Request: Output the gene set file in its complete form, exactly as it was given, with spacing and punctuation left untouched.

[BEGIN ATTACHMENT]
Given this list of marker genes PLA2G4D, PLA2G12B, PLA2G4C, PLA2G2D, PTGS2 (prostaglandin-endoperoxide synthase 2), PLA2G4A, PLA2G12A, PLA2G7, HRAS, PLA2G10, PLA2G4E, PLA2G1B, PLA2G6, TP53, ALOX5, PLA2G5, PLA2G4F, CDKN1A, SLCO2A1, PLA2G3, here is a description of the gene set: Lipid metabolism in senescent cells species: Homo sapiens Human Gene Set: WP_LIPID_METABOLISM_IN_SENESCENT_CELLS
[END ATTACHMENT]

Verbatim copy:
Given this list of marker genes PLA2G4D, PLA2G12B, PLA2G4C, PLA2G2D, PTGS2 (prostaglandin-endoperoxide synthase 2), PLA2G4A, PLA2G12A, PLA2G7, HRAS, PLA2G10, PLA2G4E, PLA2G1B, PLA2G6, TP53, ALOX5, PLA2G5, PLA2G4F, CDKN1A, SLCO2A1, PLA2G3, here is a description of the gene set: Lipid metabolism in senescent cells species: Homo sapiens Human Gene Set: WP_LIPID_METABOLISM_IN_SENESCENT_CELLS